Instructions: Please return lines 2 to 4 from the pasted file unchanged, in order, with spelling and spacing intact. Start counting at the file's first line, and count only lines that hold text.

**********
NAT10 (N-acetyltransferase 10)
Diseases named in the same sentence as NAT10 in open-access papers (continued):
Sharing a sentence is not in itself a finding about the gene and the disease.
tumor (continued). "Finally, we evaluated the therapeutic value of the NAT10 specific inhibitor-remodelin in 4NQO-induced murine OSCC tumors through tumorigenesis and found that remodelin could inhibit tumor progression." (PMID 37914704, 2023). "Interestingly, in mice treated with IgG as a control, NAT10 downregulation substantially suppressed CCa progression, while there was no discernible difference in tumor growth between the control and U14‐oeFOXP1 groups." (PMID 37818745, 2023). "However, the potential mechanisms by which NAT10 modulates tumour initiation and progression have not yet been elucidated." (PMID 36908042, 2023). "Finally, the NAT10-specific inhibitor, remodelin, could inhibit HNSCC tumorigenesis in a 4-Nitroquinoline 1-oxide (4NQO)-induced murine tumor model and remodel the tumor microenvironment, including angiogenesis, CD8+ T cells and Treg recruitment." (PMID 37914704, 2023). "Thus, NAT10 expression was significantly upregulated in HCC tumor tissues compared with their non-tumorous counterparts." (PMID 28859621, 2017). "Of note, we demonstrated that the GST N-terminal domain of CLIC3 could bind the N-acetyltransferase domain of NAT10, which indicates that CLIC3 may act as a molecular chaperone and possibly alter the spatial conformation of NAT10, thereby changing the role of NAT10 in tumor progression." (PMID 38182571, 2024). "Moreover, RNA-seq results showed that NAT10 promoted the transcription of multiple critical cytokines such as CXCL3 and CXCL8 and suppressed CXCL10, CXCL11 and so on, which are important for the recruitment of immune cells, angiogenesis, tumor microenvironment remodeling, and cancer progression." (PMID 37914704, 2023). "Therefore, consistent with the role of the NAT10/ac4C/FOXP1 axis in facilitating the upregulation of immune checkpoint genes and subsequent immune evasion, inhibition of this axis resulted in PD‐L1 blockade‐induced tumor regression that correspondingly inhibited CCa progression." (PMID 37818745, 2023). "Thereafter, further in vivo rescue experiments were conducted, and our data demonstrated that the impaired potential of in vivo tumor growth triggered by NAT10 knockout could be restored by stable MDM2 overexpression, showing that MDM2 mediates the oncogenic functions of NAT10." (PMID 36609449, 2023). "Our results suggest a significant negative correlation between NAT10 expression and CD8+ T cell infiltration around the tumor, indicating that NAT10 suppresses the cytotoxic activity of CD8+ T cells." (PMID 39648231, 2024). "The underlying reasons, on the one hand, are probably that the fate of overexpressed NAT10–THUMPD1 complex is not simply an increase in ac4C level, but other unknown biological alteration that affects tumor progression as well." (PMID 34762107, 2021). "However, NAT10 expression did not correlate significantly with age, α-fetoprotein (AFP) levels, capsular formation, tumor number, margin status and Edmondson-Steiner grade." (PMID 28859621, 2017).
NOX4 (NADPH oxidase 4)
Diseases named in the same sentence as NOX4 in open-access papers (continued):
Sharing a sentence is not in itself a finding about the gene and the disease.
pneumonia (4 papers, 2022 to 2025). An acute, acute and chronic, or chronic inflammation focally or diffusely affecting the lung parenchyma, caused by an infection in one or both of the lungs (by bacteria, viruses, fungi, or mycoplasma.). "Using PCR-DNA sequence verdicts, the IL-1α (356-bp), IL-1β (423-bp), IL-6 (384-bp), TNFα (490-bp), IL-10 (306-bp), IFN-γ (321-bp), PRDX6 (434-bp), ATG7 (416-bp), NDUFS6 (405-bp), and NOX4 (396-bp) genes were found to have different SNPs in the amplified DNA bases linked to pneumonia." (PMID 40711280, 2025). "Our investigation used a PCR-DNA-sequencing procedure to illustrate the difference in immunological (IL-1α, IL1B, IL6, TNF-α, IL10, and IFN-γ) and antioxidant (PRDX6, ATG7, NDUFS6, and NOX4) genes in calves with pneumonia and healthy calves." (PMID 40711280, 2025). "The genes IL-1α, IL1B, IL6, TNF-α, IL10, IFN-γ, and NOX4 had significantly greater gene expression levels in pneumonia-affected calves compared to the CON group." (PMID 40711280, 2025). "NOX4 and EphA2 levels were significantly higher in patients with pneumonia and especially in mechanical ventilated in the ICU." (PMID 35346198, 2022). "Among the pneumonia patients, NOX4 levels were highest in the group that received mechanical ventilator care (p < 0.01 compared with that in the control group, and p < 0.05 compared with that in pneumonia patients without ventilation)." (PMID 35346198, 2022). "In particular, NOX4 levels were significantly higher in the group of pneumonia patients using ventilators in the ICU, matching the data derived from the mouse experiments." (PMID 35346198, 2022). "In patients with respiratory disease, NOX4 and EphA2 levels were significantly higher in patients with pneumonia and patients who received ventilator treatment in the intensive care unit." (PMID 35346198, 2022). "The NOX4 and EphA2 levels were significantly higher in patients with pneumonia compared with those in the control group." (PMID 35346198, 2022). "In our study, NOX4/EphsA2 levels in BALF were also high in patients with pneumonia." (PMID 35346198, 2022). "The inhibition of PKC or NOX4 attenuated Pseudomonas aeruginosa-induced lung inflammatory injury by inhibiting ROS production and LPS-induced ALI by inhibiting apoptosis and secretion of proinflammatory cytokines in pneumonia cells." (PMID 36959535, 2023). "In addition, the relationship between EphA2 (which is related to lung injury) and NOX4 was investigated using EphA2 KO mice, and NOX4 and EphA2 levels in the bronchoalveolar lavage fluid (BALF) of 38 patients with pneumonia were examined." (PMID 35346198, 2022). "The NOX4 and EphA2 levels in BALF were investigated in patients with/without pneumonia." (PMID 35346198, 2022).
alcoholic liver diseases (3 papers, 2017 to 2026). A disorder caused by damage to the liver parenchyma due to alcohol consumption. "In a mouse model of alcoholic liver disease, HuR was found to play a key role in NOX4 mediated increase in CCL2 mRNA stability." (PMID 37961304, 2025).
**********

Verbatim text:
Diseases named in the same sentence as NAT10 in open-access papers (continued):
Sharing a sentence is not in itself a finding about the gene and the disease.
tumor (continued). "Finally, we evaluated the therapeutic value of the NAT10 specific inhibitor-remodelin in 4NQO-induced murine OSCC tumors through tumorigenesis and found that remodelin could inhibit tumor progression." (PMID 37914704, 2023). "Interestingly, in mice treated with IgG as a control, NAT10 downregulation substantially suppressed CCa progression, while there was no discernible difference in tumor growth between the control and U14‐oeFOXP1 groups." (PMID 37818745, 2023). "However, the potential mechanisms by which NAT10 modulates tumour initiation and progression have not yet been elucidated." (PMID 36908042, 2023). "Finally, the NAT10-specific inhibitor, remodelin, could inhibit HNSCC tumorigenesis in a 4-Nitroquinoline 1-oxide (4NQO)-induced murine tumor model and remodel the tumor microenvironment, including angiogenesis, CD8+ T cells and Treg recruitment." (PMID 37914704, 2023). "Thus, NAT10 expression was significantly upregulated in HCC tumor tissues compared with their non-tumorous counterparts." (PMID 28859621, 2017). "Of note, we demonstrated that the GST N-terminal domain of CLIC3 could bind the N-acetyltransferase domain of NAT10, which indicates that CLIC3 may act as a molecular chaperone and possibly alter the spatial conformation of NAT10, thereby changing the role of NAT10 in tumor progression." (PMID 38182571, 2024). "Moreover, RNA-seq results showed that NAT10 promoted the transcription of multiple critical cytokines such as CXCL3 and CXCL8 and suppressed CXCL10, CXCL11 and so on, which are important for the recruitment of immune cells, angiogenesis, tumor microenvironment remodeling, and cancer progression." (PMID 37914704, 2023). "Therefore, consistent with the role of the NAT10/ac4C/FOXP1 axis in facilitating the upregulation of immune checkpoint genes and subsequent immune evasion, inhibition of this axis resulted in PD‐L1 blockade‐induced tumor regression that correspondingly inhibited CCa progression." (PMID 37818745, 2023). "Thereafter, further in vivo rescue experiments were conducted, and our data demonstrated that the impaired potential of in vivo tumor growth triggered by NAT10 knockout could be restored by stable MDM2 overexpression, showing that MDM2 mediates the oncogenic functions of NAT10." (PMID 36609449, 2023). "Our results suggest a significant negative correlation between NAT10 expression and CD8+ T cell infiltration around the tumor, indicating that NAT10 suppresses the cytotoxic activity of CD8+ T cells." (PMID 39648231, 2024). "The underlying reasons, on the one hand, are probably that the fate of overexpressed NAT10–THUMPD1 complex is not simply an increase in ac4C level, but other unknown biological alteration that affects tumor progression as well." (PMID 34762107, 2021). "However, NAT10 expression did not correlate significantly with age, α-fetoprotein (AFP) levels, capsular formation, tumor number, margin status and Edmondson-Steiner grade." (PMID 28859621, 2017).